At the turn of the year in meatspace, award season starts to spin up. Across the general media, folk are encouraged to look to their peers and recognise excellence and inspiration from the previous year.
For the past two years I have attempted to do the same for EVE by distributing imaginary Free Boot Awards to an eclectic assortment of community luminaries. This year I thought it might be nice to expand the concept.
For Blog Banter 43 I would like to invite every participant to nominate their peers for whatever awards you think they deserve. Let's start the year with some EVE-flavoured altruism and celebrate the best and the worst of us, the funniest or the most bizarre, the most heroic of the most tragic of the past year. They could be corpmates, adversaries, bloggers, podcasters, developers, journalists or inanimate objects. Go nuts.
There's only one rule: no narcissism allowed (so step away from that mirror and resist the urge to nominate yourself).
Other than that, if it's great, let's celebrate.Did you all know that last year Milla Jovovich (yeah, THAT Milla Jovovich - multipass!) hosted the Scientific and Technical Awards two weeks before the main Oscar Awards last year? Did you know that it's quickly become a highlight of the entire awards process? Here's the purpose of it.
The Academy’s Scientific and Technical Awards honor the men, women and companies whose discoveries and innovations have contributed in significant, outstanding and lasting ways to motion pictures.This is what I'd like to concentrate on for this Blog Banter. This will save me the problem of making some folks happy and some folks not so happy. You see, I really dislike the idea of handing out awards that are not anonymously voted upon. Feelings always get hurt when you don't do it anonymously. To avoid upsetting people I admire (all of you,) I'd like to recognize those that have contributed most to the Scientific and Technical aspects of playing EVE Online. I'll loosely use the awards the Academy gives as a basis for mine.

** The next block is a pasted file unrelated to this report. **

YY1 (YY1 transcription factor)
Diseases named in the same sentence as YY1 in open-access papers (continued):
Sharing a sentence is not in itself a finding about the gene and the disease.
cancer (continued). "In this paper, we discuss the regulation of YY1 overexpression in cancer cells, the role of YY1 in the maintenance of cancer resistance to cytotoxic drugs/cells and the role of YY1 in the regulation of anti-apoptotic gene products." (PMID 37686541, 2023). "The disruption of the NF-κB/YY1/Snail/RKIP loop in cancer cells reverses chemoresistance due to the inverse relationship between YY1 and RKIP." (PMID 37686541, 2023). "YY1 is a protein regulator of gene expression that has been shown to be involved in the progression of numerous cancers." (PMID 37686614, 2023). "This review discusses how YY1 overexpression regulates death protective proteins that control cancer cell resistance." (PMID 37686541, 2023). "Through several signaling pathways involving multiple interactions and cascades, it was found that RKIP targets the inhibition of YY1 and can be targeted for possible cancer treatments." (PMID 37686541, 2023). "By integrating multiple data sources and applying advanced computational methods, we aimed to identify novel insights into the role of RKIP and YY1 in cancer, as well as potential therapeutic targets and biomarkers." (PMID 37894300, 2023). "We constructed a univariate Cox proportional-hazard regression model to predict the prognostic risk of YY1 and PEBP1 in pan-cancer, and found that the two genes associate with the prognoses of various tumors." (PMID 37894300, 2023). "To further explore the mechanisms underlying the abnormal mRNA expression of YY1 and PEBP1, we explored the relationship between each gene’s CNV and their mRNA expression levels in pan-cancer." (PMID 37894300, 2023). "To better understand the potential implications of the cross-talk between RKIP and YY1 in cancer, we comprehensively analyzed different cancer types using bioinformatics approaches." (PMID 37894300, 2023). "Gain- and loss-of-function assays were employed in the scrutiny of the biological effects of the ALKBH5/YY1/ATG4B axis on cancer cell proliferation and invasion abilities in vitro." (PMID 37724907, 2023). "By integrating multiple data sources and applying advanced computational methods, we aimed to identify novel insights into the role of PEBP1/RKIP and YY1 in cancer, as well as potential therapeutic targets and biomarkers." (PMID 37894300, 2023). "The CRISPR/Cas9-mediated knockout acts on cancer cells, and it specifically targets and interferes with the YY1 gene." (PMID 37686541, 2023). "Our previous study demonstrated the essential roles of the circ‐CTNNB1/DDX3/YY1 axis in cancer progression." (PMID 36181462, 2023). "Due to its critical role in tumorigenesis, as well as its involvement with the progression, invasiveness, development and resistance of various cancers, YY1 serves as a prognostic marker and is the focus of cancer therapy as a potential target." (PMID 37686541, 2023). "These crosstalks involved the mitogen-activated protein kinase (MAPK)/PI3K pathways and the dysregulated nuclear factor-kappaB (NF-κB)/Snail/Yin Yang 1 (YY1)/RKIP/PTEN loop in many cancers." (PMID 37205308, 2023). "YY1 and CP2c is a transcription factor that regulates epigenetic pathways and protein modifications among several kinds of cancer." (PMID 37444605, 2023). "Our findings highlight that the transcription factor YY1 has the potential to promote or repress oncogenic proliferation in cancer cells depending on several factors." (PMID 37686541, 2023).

This year's recipients of the Award of Merit are:
- Rixx Javix for creating and handing out Twitter Hats.
- TurAmarth ElRandir for the art work he creates on his blog A Carbon Based Life.
- Penny Ibramovic for Wormhole Glossary and Guides but perhaps most for her secret database of wormhole occupation gathered through years of intelligence gathering.
- Blake for his willingness to document in pictures and tables all things industrial (even of they aid his competition) in his blog K162space.
- Wollari for DOTLAN Maps - need I say more?
- Marc Scaurus for the EVE Online Bloggers Portal.
- Riverini for EVE News 24.
- The Mittani and minions for Mittani.com.
- Cailais and Zapatero for EON Magazine.
- Laci and Mermalior for The ISK Guide, all versions, because without you the others would not exist.
There are many capsuleers who are nominees for this award. However, in my mind, there is only one capsuleer who consistently, over a long time, has striven to uphold the high standards of this game - even if they are his standards and I don't myself have those particular standards. Nevertheless, his play style is valid. And beyond that, when he sees something that is truly not right, he takes action. His 'frill' campaign can leave no doubt about his dedication to high standards. This year's winner of the Vile Rat Medal of Commendation is Rixx Javix for his Vagabond frill campaign.
EVE Online has often been called the spreadsheets in space game. There are many things about EVE Online the beg to be quantified and analyzed. It is easy to see where and how the EVE Economy can lend itself to that sort of treatment. After all, spreadsheets were invented by economists in the guise of financial officers. But developing a spreadsheet is the low end of the technical contribution for the game. There are many other tools we use to play this game day in and day out. They track our accomplishments. They help us fit our ships. They allow us to follow our progress in the game even though we aren't playing the game at that moment. From Capsuleer, to Aura to EVE Mon, to EVEHQ and the many, many websites that help us make every minute of game time count, the nominees for this award are too numerous to list. But there is one application that I have used consistently for over four years and without it I would not be where I am today. Though it recently changed caretaker, this year's Chribba Award for technical contributions go to Vessper, and by extension the team that keeps EVEHQ up to date and indispensable.